Girl Talk: 52 Weekly Devotions by FaithGirlz
Lois Walfrid Johnson
Published May 4, 2010
A while back I reviewed a girls’ bible study that left me disappointed—both in the appropriateness of the subject matter for the age group and in some of the teaching. Since then I’ve been on the hunt for a devotional or study that my eleven-year-old and I could do together, something that addresses some of the issues she faces on a daily and weekly basis.
Girl Talk is set up in chapters, one for each week. Each chapter begins with a story in which the main character faces an obstacle or choice. Sometimes the story ends with the dilemma unsolved, and the questions instruct the reader to share what she thinks should happen next and why. Other times the character makes a choice (good or bad) and the reader is asked to evaluate the outcome.
The issues raised definitely fall within the kinds of things my daughter and I frequently discuss. The girls in the stories face issues with friends at school or bullying. They struggle with family situations and challenges with parents or siblings.
Each Girl Talk story is followed by a series of discussion questions meant to be tackled over each day through the rest of the week. The chapters begin with a scripture that addresses a key issue from the story and end with a written prayer also relating to the topic from the chapter.
If you do the devotional this way, it should only take a few minutes to read the story and answer a question on each day. If you wanted to use the book for a more concentrated study, I think it would make a great source for a weekly meeting, as the questions all relate to each other and gradually lead to a conclusion.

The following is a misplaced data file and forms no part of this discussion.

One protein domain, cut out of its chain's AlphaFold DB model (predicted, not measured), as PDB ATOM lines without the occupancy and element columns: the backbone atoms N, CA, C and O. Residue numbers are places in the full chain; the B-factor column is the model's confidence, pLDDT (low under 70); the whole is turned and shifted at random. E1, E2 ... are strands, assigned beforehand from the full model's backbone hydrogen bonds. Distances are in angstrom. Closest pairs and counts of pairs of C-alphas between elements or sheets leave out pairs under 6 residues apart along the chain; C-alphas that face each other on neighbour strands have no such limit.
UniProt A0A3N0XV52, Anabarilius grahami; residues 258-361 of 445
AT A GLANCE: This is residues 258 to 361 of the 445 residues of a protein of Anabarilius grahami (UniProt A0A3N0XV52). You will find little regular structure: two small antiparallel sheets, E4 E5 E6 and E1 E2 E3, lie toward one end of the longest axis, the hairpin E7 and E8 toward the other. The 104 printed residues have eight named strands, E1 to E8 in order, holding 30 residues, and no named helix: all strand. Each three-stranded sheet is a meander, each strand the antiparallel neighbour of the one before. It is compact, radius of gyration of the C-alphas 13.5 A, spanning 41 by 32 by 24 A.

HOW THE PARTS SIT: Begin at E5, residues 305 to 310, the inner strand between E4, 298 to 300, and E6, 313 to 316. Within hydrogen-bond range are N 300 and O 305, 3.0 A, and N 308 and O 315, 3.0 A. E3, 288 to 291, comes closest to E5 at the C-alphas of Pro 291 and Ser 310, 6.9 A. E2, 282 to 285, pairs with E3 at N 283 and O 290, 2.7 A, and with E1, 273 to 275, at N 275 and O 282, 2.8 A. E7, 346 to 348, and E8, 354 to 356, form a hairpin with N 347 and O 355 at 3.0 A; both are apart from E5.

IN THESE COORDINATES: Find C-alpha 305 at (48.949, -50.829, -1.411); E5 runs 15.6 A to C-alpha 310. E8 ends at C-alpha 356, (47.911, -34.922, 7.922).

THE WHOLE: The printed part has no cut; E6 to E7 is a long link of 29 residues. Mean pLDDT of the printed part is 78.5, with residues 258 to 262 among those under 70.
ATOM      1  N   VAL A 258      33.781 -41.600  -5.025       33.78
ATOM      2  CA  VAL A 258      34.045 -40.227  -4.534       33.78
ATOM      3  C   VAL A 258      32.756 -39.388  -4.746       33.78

Overall, I’m pretty happy with this book, and I’ve already talked to my daughter about doing the lessons together. She’s really excited. The only thing I can think to say that I wish was done differently was the fact that culturally it felt very bland. I think it could have been cool to see more of an ethnic feel and some diversity to the characters featured in the stories. Other than that, I loved it and definitely recommend it to girls looking for gentle but grounded, practical devotions.
A few of the girls featured have ethnic names. One is Chinese, a couple are Spanish. Beyond this, the stories read pretty generically in terms of race or culture. It would have been cool to see them infused with a more diverse feel. I recognize they’re really short stories, and there’s not a lot of time for developing setting and character, but I think it could have had more of a diverse feel than it did.
Profanity/Crude Language Content
See review. The devotional explores real life situations and girls who want to behave in a manner consistent with Christian values. The lessons instruct girls using Bible verses and prayer.
In one of the stories, a girl’s mother drinks too much and neglects her younger sister.